Basic problems as root causes of armed conflict

By Satur C. Ocampo
At Ground Level | The Philippine Star

Thirty-three years ago the late Jose W. Diokno, eminent senator, human rights defender and quintessential nationalist, identified four “basic problems” of Philippine society, thus:

1. Widespread deep poverty among our people and inequality in wealth, privilege, and power;

2. Although supposedly independent, we are not really sovereign. With their military bases, the US government and military were allowed to participate in “internal security activities” and to intervene in our internal affairs. The World Bank-IMF tandem — not the people’s elected representatives — made economic policy, to the detriment of the Filipino people.

3. “We (were) a state, but not yet a nation,” because divisions persisted among language or ethnic groups; and

4. Lack of real freedom, especially for the poor. The formal freedoms “written on the books,” which had been set aside under martial law, weren’t yet restored.

Diokno discussed these problems in an interview with Jose F. Lacaba (published in Mr. & Ms., March 3, 1981) after Marcos had announced the “lifting” of martial law. “A farce,” he called it. (Exactly. Marcos continued to exercise dictatorial powers until the people ousted him in February 1986.)

And what caused these basic problems? Not martial law, Diokno emphasized. “The cause… has always been imperialism – first Spanish imperialism (colonialism), and then, US imperialism.”

“Martial law was simply the product of imperialism,” he explained. On his own Marcos could not have declared martial law, he said, “unless he had had — and he did have — the support of the US government.”

Thus, Diokno concluded: “The ultimate fight is to regain our sovereignty.” To solve these basic problems, he urged the Filipino people to organize and mobilize themselves on the basis of common interests and common aspirations. “That is the only practical remedy,” he stressed, assuring that once that is done “we can break US domination.”

It’s important, I believe, to recall and seriously consider Diokno’s views for two reasons:

First, the conditions he depicted 33 years ago still starkly obtain today, particularly the worsening problems of poverty and inequality, derogated national sovereignty, and lack of real freedom.

Second, Had he not succumbed to cancer in 1987, and had not the initial peace talks between the Cory government and the National Democratic Front of the Philippines been sabotaged by the militarists, Diokno could have formulated proposed solutions to these problems as talking points in the negotiations, corresponding to the NDFP’s written comprehensive proposals.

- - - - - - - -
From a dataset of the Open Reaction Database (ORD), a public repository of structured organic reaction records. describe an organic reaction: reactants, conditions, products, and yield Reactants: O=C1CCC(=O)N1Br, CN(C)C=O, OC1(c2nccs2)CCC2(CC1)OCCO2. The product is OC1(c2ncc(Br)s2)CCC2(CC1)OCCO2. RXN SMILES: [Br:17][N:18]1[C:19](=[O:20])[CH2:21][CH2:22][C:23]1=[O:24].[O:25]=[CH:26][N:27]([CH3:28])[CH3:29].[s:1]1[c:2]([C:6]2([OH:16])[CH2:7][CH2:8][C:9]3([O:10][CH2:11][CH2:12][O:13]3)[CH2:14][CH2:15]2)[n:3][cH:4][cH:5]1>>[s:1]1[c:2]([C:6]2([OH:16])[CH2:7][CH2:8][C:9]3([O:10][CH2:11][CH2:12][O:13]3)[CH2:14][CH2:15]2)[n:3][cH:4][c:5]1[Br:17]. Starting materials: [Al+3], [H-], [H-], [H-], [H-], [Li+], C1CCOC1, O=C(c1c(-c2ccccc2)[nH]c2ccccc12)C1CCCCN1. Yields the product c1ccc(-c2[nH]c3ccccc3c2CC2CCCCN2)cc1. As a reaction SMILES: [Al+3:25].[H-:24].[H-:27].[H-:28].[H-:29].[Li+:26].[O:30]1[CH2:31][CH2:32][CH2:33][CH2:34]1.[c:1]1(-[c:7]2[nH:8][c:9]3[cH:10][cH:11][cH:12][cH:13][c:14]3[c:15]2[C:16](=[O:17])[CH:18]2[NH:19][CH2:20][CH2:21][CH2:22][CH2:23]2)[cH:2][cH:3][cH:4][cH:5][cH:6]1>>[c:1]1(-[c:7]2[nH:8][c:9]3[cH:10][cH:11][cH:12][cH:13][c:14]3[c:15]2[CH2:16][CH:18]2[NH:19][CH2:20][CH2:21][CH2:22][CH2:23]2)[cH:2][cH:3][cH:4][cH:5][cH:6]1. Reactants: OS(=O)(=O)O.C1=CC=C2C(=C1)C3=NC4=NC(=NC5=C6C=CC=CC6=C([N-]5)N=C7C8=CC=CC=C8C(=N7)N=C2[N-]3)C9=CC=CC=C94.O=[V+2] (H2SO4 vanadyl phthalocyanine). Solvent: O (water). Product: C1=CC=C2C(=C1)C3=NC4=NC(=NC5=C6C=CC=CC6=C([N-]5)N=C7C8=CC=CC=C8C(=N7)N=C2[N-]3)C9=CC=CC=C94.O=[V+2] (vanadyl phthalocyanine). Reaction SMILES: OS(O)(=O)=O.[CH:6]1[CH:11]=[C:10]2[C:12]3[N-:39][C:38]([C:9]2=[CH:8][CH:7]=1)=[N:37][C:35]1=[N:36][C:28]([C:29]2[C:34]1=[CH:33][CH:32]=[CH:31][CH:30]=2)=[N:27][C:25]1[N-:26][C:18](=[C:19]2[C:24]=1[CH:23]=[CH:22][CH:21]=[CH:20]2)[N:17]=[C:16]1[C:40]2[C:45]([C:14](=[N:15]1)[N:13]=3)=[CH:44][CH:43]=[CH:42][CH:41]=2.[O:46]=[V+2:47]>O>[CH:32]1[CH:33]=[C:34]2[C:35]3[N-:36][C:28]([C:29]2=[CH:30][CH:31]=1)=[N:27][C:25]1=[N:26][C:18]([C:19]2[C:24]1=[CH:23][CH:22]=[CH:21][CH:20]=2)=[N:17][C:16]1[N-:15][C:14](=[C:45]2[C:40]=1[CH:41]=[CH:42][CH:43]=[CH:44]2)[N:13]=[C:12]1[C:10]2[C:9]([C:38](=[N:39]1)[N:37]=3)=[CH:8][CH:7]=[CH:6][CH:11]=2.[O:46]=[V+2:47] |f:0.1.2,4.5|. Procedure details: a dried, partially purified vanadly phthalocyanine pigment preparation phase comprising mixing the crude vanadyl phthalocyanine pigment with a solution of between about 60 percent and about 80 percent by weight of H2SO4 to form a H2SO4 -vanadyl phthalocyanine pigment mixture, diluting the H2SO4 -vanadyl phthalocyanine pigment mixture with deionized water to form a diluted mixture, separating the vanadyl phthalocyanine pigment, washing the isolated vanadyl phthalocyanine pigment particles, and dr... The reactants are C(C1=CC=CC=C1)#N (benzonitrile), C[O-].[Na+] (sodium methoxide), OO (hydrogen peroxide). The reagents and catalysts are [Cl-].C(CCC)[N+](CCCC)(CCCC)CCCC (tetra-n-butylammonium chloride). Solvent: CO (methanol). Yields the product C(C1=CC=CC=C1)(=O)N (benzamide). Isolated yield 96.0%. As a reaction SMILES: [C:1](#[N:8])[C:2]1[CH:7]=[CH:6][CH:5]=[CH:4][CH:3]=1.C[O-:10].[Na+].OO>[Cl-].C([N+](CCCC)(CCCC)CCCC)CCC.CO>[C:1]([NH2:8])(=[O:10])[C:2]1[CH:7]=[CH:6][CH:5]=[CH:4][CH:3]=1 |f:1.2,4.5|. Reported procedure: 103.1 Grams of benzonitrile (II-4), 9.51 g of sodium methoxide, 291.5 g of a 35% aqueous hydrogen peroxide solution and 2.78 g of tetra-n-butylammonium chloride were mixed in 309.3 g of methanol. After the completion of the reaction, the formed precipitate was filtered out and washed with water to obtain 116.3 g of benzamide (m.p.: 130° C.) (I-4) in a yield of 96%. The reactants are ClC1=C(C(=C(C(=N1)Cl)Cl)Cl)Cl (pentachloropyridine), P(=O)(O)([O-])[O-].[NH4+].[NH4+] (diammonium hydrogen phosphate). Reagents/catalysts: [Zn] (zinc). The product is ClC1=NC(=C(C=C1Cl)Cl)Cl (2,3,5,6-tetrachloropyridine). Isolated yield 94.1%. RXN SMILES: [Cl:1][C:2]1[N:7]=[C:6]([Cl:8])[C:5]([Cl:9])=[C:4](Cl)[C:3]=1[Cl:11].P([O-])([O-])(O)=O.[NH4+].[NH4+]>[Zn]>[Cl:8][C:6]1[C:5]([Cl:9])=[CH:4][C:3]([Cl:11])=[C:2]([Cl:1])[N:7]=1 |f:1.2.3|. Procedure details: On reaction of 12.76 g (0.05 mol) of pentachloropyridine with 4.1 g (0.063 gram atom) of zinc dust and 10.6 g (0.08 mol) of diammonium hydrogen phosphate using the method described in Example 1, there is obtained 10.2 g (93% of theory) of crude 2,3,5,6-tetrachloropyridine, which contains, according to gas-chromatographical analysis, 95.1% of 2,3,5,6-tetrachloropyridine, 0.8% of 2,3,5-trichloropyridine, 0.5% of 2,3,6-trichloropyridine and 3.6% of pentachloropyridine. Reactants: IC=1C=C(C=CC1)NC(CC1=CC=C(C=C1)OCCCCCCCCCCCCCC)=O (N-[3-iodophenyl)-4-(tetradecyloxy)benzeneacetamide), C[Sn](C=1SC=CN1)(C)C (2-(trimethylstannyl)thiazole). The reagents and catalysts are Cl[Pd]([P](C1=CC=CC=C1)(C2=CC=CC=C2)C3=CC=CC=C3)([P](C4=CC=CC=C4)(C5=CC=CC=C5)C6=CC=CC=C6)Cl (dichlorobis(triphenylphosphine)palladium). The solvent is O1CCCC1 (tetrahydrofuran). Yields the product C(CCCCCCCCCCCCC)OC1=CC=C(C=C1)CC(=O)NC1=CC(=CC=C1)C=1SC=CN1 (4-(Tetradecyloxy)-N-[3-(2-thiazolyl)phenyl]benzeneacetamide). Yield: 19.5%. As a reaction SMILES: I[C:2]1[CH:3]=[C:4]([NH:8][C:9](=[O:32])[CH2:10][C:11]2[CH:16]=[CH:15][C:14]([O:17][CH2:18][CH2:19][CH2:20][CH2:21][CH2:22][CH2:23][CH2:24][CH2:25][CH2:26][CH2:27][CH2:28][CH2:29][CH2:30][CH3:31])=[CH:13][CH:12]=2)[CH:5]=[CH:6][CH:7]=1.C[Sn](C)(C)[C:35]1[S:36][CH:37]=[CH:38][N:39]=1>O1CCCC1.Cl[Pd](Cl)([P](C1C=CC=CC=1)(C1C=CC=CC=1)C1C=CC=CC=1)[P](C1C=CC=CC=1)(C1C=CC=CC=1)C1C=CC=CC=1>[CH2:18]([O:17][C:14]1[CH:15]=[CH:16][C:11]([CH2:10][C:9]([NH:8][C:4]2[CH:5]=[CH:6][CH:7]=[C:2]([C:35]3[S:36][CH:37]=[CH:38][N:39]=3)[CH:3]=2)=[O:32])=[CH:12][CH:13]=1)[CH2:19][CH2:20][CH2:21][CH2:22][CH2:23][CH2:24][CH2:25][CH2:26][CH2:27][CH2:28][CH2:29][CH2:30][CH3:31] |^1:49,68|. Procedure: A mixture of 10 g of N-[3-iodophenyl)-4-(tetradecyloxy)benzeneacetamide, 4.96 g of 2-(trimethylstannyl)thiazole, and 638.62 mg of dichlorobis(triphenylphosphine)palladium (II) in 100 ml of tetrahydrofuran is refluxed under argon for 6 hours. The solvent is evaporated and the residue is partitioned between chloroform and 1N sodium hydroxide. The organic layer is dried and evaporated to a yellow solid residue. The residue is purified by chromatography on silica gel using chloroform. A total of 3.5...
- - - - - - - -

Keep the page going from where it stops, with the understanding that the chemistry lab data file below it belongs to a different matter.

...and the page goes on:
In April 1986 the NDFP responded to President Cory’s call for peace negotiations with the Left revolutionary movement on the basis of “addressing the root causes of the armed conflict.” What Diokno identified as basic problems constituted a substantial part of such root causes.

Diokno was the first government chief peace negotiator and I was his counterpart in the NDFP panel. (Instantly, Diokno and I established rapport. After all, he was my defense counsel in the rebellion case that military lawyers unsuccessfully prosecuted, over eight years, before a special military commission under martial rule.)

Even before the formal opening of the peace talks in December 1986, he and I had discussed an agenda that included respect for human rights and international humanitarian law, plus the repeal of Marcos’ repressive decrees, ahead of social, economic and political reforms.

Notably on sovereignty, the NDFP repeatedly proposed — as basis for a nationwide ceasefire, insisted on by the Cory government — the issuance of an executive declaration ordering the dismantling of the US military bases on or before 1991, when the RP-US military bases treaty was to expire.

That proposal was contained in the NDFP comprehensive peace agenda given to the government panel in December 1986. (By that time Diokno was too ill to carry on with his tasks; Ramon V. Mitra thus took over as government chief negotiator, succeeded by Teofisto Guingona Jr.) After negotiations were cut short by the Mendiola massacre of peasants rallying for agrarian reform in January 1987, the NDFP raised the proposal three more times in a bid to restart the negotiations with the Cory government.

• In April 1987 I announced, as spokesperson, that the NDFP would declare a unilateral ceasefire and resume the negotiations if President Cory issued an executive declaration dismantling the US military bases and preventing the treaty’s extension.

• In July 1987 I reiterated the announcement. The President curtly replied that she didn’t take cues from the NDFP.

• In September 1990 NDFP chair Manuel Romero sent a letter to President Cory, through her then ally Rep. Jose V. Yap, comprehensively presenting its positions on peace talks. To create a favorable atmosphere for negotiations, the NDFP offered to declare a unilateral ceasefire if, in accord with the 1987 Constitution, the government banned US military bases, troops and facilities on or before Sept. 16, 1991.

But Mrs. Aquino adamantly stood for extending the RP-US military bases treaty, against the strong popular demand for its termination. In 1991 she went to the extent of leading a pro-bases rally before the Senate. The latter, however, voted against extension.

Now with her son as president, the government is eagerly pushing an agreement to increase American troop presence here (which began in 2002), and allow US facilities to be built within Philippine military bases/camps.

Moreover, the P-Noy government has kept the GPH-NDFP peace talks in limbo, after restarting them in February 2011 by reaffirming 12 previously signed agreements.

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April 12, 2014

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